Brolly’s Bites - The Kingdom’s gone!

Credit �INPHO/Donall Farmer
Credit �INPHO/Donall Farmer

The morning of the All-Ireland final between Kerry and Cork in 2009, as I was walking past the Kerry changing room, their kit man pulled up in his van and started unloading the precious green and gold kits.

“Show me the number 13,” I asked him.

“Now, Derryman, you know all about number 13.”

“Ah go on, show me it.”

He took it out reverentially, like a pilgrim who had discovered the last stitch on Padre Pio’s gown.

“There it is,” he said, “A lot of greats have worn it.”

“Maybe this latest one is the greatest of them all?” I suggested.

“You might be right, Derryman, you might be right.”

A few hours later, Cooper and Co. ran riot, bewildering Cork with an awesome display of skill, power and ruthlessness. That was then. Four years on, the team is as creaky as the joints of the veterans that are holding it together.

Watching their next generation labouring miserably against Dublin in Killarney at the weekend and against Mayo in McHale Park the week before, Kerry folk must be wondering where they are going to find their next great No. 13. Or next great No. 9, or No. 6, or any number at all. The well has run dry. This day has been coming. For years now, we have watched their lightweight minor teams coming to Croke Park and being well beaten. They have produced squadrons of Raheem Sterlings, busy bees who can jink and solo-run with little end product. At the same time, the nouveau riche of Tyrone and Dublin and Cork have powered ahead, producing modern, hard hitting athletes.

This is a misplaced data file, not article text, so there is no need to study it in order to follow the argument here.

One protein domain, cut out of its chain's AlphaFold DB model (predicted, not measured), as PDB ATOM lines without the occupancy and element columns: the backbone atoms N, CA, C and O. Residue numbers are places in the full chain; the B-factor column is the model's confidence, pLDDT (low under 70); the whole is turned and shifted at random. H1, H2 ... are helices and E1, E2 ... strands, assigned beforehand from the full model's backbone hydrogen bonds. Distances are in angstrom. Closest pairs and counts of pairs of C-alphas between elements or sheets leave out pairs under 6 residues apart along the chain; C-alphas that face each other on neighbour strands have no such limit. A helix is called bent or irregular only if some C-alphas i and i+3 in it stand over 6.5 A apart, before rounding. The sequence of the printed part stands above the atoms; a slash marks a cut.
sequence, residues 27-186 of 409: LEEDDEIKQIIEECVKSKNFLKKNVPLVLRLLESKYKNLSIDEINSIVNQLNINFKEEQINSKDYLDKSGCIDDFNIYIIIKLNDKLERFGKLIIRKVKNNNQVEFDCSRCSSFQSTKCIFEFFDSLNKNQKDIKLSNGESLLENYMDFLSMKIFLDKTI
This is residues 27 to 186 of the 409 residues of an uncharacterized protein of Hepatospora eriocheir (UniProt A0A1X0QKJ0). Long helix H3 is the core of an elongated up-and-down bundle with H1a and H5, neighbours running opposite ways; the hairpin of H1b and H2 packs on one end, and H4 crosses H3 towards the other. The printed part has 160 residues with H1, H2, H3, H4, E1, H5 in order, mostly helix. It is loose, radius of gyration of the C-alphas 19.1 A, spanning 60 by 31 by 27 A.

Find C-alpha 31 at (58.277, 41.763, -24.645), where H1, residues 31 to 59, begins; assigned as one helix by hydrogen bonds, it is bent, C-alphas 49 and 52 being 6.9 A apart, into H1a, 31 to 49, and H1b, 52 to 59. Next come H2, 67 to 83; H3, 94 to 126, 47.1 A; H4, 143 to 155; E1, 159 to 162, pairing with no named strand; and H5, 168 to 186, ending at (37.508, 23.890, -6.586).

Last week against Dublin was a good illustration of the problem. The Dubs fielded an equally young team. However, instead of being weakened by the inclusion of recent under 21s, Jim Gavin’s team was strengthened. The young Dubs simply overpowered Kerry. It must have been hugely depressing for Kerry folk, seeing the best they have to offer being so easily handled. Four points they managed over 70 minutes and that was a fair reflection. The Dubs ought to have won by even more than the 10-point margin, spurning several goal chances.

Seven days earlier at McHale Park, James Horan’s modestly talented team, a modern, physically imposing group, had done exactly the same. They bullied Kerry. Bullied them! Fitzmaurice’s young forwards were scattered all over the place. Their experienced midfielder Anthony Maher was physically cowed by Aidan O’Se, something that would have been unthinkable when the likes of Darragh O’Se was wearing the green and gold. When the great Gaeltacht man was prowling the middle third, Kerry midfielders weren’t bullied. Big Aidan would have got a warm ear for his impertinence a few years ago. Ask them in Kerry where Darragh’s replacement is and they will tell you they don’t have one.